We’re going to study the five different states of matter: plasma, gas, liquid, solids, and BEC (Bose-Einstein Condensate). A gas becomes a plasma when it gets so hot that the collisions start to knock electrons out of atoms. The most energized state of matter is plasma, the least is BEC. We’re going to focus on solids, crystal structure and how to build your own crystal matrix. Are you ready?
You can get started by watching this video, and afterward either read more about it or start your experiments!

Scientific Concepts

  • There are five known states of matter. Bose-Einstein condensate, solids, liquids, gases and plasma.
  • All matter is made of atoms. The difference between different forms of matter is basically the energy level (motion) of the atoms.
  • Plasma is basically a very high energy gas. It is not very common on Earth but is the most common state of matter in the universe.
  • Bose-Einstein condensate is atoms at such a low state of energy that the atoms actually blend together.
  • Bose-Einstein condensate is atoms at such a low state of energy that the atoms actually blend together.
  • Bose-Einstein condensate occurs only in laboratories under outrageously cold conditions.
  • Solids are the lowest energy form of matter on Earth.
  • Solids are generally tightly packed molecules that are held together in such a way that they can not change their position.
  • The atoms in a solid can wiggle and jiggle (vibrate) but they can not move from one place to another.
  • The typical characteristics that solids tend to have are that they keep their shape unless they are broken and they do not flow.
  • Tension and compression happen when solids are bent.
  • Compression is when things get squashed together.
  • Elasticity is the ability of a solid to be stretched, twisted or squashed and come back to its original shape.
  • Atoms in a solid have a tendency to form crystals, since the molecules are pulled close together and tight they form specific patterns.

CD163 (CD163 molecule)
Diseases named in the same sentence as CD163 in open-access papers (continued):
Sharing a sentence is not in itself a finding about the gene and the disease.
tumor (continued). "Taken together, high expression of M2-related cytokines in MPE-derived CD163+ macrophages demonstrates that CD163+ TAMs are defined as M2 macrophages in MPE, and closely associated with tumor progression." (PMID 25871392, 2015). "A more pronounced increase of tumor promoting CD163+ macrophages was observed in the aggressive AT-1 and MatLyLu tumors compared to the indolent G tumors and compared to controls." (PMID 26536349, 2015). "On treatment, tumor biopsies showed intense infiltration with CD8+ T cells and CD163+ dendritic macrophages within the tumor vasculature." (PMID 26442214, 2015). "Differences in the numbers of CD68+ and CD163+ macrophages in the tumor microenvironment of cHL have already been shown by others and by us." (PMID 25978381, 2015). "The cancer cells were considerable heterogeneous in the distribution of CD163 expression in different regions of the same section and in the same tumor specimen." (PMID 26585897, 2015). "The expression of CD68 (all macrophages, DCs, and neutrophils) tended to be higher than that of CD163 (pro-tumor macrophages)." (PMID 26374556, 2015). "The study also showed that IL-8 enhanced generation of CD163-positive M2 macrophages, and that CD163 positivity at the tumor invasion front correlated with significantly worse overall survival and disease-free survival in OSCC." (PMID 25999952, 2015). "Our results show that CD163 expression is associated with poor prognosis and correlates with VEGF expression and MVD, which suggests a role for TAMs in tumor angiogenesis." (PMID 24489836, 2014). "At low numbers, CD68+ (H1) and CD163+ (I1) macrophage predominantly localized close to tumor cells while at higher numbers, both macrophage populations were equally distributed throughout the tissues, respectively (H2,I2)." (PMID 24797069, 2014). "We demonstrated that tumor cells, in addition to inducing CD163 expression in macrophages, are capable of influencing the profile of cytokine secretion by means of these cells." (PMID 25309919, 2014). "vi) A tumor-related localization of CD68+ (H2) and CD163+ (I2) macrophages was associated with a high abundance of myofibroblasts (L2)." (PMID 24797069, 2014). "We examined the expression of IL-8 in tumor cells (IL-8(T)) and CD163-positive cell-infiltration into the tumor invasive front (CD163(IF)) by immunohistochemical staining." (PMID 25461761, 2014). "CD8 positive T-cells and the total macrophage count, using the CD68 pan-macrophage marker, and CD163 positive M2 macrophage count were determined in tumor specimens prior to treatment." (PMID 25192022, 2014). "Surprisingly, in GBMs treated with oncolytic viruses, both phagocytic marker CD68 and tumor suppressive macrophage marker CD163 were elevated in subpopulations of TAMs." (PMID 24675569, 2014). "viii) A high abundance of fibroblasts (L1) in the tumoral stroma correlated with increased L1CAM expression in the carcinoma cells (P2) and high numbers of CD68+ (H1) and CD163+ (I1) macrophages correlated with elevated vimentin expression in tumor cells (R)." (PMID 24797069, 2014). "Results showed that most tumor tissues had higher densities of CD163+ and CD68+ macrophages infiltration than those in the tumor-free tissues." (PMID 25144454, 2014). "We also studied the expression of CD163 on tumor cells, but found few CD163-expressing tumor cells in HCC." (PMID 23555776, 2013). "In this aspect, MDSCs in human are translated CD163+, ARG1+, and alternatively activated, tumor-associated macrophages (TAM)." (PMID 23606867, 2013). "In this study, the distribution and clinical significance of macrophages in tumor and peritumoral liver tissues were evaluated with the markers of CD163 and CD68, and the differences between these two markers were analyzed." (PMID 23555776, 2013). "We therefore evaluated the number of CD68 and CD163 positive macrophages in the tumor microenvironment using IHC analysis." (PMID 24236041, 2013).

Select a Lesson

Special Science Teleclass: Chemistry
This is a recording of a recent live teleclass I did with thousands of kids from all over the world. I’ve included it here so you can participate and learn, too! (Click here if you’re looking for the more recent version that also includes Chemical Engineering.) When you think of slime, do you imagine slugs, …
The Breaking Point
If you've ever teetered on the edge of a diving board, you know that the board flexes under your weight.  The heavier you are, the more it bends.  The top of the board gets slightly stretched further than the normal length (tension) while the underside gets slightly shorter (compressed).
Moon Sand
A non-Newtonian fluid is a substance that changes viscosity, such as ketchup.  Ever notice how ketchup sticks to the bottom of the bottle one minute and comes sliding out the next? Think of viscosity as the resistance stuff has to being smeared around.
Microwaving Soap
When you warm up leftovers, have you ever wondered why the microwave heats the food and not the plate? (Well, some plates, anyway.) It has to do with the way microwaves work.
Rock Candy Crystals
Crystals are formed when atoms line up in patterns and solidify.  There are crystals everywhere — in the form of salt, sugar, sand, diamonds, quartz, and many more!
Penny Crystal Structure
The atoms in a solid, as we mentioned before, are usually held close to one another and tightly together. Imagine a bunch of folks all stuck to one another with glue. Each person can wiggle and jiggle but they can’t really move anywhere.
Laundry Soap Crystals
Can we really make crystals out of soap?  You bet!  These crystals grow really fast, provided your solution is properly saturated.  In only 12 hours, you should have sizable crystals sprouting up.
Salt & Vinegar Crystals
We're going to take two everyday materials, salt and vinegar, and use them to grow crystals by creating a solution and allowing the liquids to evaporate.  These crystals can be dyed with food coloring, so you can grow yourself a rainbow of small crystals overnight.
Eggshell Crystals
Geodes are formed from gas bubbles in flowing lava. Up close, a geode is a crystallized mineral deposit that is usually very dull and ordinary-looking on the outside.
Salt Stalactites
This is a continuation of the Laundry Soap and Rock Candy experiments, so make sure you've done those before trying this one.
Water Glass & Metal Crystals
Water Glass is another name for Sodium Silicate (Na2SiO3), which is one of the chemicals used to grow underwater rock crystal gardens. Metal refers to the metal salt seed crystal you will use to start your crystals growing.
Charcoal Crystals
Charcoal crystals uses evaporation to grow the crystals, which will continue to grow for weeks afterward.  You'll need a piece of very porous material, such as a charcoal briquette, sponge, or similar object to absorb the solution and grow your crystals as the liquid evaporates.